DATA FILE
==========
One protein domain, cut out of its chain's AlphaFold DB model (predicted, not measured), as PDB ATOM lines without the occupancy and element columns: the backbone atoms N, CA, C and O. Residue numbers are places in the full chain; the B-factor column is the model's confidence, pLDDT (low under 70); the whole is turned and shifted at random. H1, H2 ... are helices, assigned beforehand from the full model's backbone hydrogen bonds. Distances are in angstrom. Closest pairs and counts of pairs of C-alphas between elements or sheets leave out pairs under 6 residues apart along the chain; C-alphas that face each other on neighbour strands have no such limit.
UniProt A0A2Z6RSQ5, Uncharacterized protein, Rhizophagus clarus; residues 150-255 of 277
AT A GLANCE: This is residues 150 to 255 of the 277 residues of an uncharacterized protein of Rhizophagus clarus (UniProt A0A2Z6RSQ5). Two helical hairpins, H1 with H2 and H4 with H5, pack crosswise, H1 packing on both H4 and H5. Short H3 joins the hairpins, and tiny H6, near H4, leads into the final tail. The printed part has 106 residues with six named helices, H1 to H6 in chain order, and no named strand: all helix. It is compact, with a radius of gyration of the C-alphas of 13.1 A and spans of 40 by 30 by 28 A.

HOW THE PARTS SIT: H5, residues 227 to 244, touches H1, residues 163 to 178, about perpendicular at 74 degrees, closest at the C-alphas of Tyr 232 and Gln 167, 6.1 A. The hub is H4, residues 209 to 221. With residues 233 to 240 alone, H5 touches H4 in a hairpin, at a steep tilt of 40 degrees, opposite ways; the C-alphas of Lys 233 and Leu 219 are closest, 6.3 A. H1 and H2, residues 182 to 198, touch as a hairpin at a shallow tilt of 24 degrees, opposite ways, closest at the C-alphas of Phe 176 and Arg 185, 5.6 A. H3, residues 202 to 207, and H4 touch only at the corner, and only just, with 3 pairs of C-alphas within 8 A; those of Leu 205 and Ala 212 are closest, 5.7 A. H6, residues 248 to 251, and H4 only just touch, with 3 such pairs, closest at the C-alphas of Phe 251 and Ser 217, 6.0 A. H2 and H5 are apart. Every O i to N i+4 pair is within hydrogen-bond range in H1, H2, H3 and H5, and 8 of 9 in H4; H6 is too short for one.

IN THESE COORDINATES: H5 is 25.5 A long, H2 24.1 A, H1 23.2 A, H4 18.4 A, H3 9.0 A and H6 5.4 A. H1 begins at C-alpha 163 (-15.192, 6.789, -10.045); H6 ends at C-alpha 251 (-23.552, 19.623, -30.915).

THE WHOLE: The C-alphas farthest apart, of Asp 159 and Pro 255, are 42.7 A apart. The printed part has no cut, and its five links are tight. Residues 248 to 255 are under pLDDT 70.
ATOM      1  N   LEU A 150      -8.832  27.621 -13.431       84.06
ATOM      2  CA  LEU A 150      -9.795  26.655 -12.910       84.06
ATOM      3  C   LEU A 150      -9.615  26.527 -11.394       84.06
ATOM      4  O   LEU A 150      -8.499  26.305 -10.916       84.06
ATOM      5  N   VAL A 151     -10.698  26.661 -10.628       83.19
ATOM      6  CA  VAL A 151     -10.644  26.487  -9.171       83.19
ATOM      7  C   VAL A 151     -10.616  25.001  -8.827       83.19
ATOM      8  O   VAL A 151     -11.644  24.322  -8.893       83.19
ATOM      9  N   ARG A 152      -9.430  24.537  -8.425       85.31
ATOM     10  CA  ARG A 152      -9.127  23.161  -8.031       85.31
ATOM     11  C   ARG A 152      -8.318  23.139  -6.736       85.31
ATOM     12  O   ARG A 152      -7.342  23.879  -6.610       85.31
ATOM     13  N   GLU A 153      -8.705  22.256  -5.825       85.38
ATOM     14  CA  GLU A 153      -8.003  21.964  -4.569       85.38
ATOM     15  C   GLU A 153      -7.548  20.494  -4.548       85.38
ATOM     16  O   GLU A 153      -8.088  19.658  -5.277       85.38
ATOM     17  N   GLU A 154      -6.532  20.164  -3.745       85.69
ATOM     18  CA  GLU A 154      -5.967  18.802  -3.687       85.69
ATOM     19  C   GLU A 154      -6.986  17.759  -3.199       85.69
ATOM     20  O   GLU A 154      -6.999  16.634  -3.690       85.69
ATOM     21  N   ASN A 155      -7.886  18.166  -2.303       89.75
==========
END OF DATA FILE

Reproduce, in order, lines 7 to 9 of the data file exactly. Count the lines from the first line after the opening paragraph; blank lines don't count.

ATOM      2  CA  LEU A 150      -9.795  26.655 -12.910       84.06
ATOM      3  C   LEU A 150      -9.615  26.527 -11.394       84.06
ATOM      4  O   LEU A 150      -8.499  26.305 -10.916       84.06